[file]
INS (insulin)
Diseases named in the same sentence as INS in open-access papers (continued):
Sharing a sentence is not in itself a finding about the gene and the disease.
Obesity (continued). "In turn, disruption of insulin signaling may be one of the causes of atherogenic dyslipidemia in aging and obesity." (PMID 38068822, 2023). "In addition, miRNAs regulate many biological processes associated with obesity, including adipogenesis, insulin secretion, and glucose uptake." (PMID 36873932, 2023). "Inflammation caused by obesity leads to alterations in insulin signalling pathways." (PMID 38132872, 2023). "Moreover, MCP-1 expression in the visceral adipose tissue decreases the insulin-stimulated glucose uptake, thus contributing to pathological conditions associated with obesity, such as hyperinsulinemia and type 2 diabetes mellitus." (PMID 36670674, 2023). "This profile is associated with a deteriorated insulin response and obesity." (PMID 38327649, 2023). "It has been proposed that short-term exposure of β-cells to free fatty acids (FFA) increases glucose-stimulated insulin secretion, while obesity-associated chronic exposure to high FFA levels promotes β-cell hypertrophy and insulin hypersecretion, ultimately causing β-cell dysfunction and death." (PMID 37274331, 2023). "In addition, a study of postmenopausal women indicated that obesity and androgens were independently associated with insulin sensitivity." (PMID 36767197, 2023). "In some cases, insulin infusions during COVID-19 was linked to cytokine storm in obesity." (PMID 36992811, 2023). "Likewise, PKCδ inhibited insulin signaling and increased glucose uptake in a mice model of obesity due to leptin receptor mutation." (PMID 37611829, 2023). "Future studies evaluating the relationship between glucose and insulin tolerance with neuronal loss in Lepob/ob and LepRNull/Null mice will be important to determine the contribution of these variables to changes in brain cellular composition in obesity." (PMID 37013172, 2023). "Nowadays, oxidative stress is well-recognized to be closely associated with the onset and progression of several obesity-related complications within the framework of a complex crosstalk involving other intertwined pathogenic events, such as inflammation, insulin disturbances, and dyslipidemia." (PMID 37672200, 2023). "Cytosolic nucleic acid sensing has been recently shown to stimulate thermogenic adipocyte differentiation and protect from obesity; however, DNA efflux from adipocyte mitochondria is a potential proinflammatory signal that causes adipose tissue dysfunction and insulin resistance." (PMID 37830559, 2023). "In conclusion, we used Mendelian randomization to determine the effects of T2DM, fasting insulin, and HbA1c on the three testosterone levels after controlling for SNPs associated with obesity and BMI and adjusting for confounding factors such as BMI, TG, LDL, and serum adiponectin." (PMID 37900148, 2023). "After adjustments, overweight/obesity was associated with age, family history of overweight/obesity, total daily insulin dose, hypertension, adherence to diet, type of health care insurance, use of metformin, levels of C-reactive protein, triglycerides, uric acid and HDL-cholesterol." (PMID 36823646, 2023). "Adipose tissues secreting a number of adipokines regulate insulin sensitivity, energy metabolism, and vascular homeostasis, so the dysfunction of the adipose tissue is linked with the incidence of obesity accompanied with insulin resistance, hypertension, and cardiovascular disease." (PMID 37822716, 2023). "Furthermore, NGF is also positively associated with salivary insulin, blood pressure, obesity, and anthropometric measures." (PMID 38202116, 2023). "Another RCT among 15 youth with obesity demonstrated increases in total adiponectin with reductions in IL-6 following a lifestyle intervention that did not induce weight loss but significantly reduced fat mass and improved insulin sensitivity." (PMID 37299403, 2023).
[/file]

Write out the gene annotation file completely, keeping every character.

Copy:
INS (insulin)
Diseases named in the same sentence as INS in open-access papers (continued):
Sharing a sentence is not in itself a finding about the gene and the disease.
Obesity (continued). "In turn, disruption of insulin signaling may be one of the causes of atherogenic dyslipidemia in aging and obesity." (PMID 38068822, 2023). "In addition, miRNAs regulate many biological processes associated with obesity, including adipogenesis, insulin secretion, and glucose uptake." (PMID 36873932, 2023). "Inflammation caused by obesity leads to alterations in insulin signalling pathways." (PMID 38132872, 2023). "Moreover, MCP-1 expression in the visceral adipose tissue decreases the insulin-stimulated glucose uptake, thus contributing to pathological conditions associated with obesity, such as hyperinsulinemia and type 2 diabetes mellitus." (PMID 36670674, 2023). "This profile is associated with a deteriorated insulin response and obesity." (PMID 38327649, 2023). "It has been proposed that short-term exposure of β-cells to free fatty acids (FFA) increases glucose-stimulated insulin secretion, while obesity-associated chronic exposure to high FFA levels promotes β-cell hypertrophy and insulin hypersecretion, ultimately causing β-cell dysfunction and death." (PMID 37274331, 2023). "In addition, a study of postmenopausal women indicated that obesity and androgens were independently associated with insulin sensitivity." (PMID 36767197, 2023). "In some cases, insulin infusions during COVID-19 was linked to cytokine storm in obesity." (PMID 36992811, 2023). "Likewise, PKCδ inhibited insulin signaling and increased glucose uptake in a mice model of obesity due to leptin receptor mutation." (PMID 37611829, 2023). "Future studies evaluating the relationship between glucose and insulin tolerance with neuronal loss in Lepob/ob and LepRNull/Null mice will be important to determine the contribution of these variables to changes in brain cellular composition in obesity." (PMID 37013172, 2023). "Nowadays, oxidative stress is well-recognized to be closely associated with the onset and progression of several obesity-related complications within the framework of a complex crosstalk involving other intertwined pathogenic events, such as inflammation, insulin disturbances, and dyslipidemia." (PMID 37672200, 2023). "Cytosolic nucleic acid sensing has been recently shown to stimulate thermogenic adipocyte differentiation and protect from obesity; however, DNA efflux from adipocyte mitochondria is a potential proinflammatory signal that causes adipose tissue dysfunction and insulin resistance." (PMID 37830559, 2023). "In conclusion, we used Mendelian randomization to determine the effects of T2DM, fasting insulin, and HbA1c on the three testosterone levels after controlling for SNPs associated with obesity and BMI and adjusting for confounding factors such as BMI, TG, LDL, and serum adiponectin." (PMID 37900148, 2023). "After adjustments, overweight/obesity was associated with age, family history of overweight/obesity, total daily insulin dose, hypertension, adherence to diet, type of health care insurance, use of metformin, levels of C-reactive protein, triglycerides, uric acid and HDL-cholesterol." (PMID 36823646, 2023). "Adipose tissues secreting a number of adipokines regulate insulin sensitivity, energy metabolism, and vascular homeostasis, so the dysfunction of the adipose tissue is linked with the incidence of obesity accompanied with insulin resistance, hypertension, and cardiovascular disease." (PMID 37822716, 2023). "Furthermore, NGF is also positively associated with salivary insulin, blood pressure, obesity, and anthropometric measures." (PMID 38202116, 2023). "Another RCT among 15 youth with obesity demonstrated increases in total adiponectin with reductions in IL-6 following a lifestyle intervention that did not induce weight loss but significantly reduced fat mass and improved insulin sensitivity." (PMID 37299403, 2023).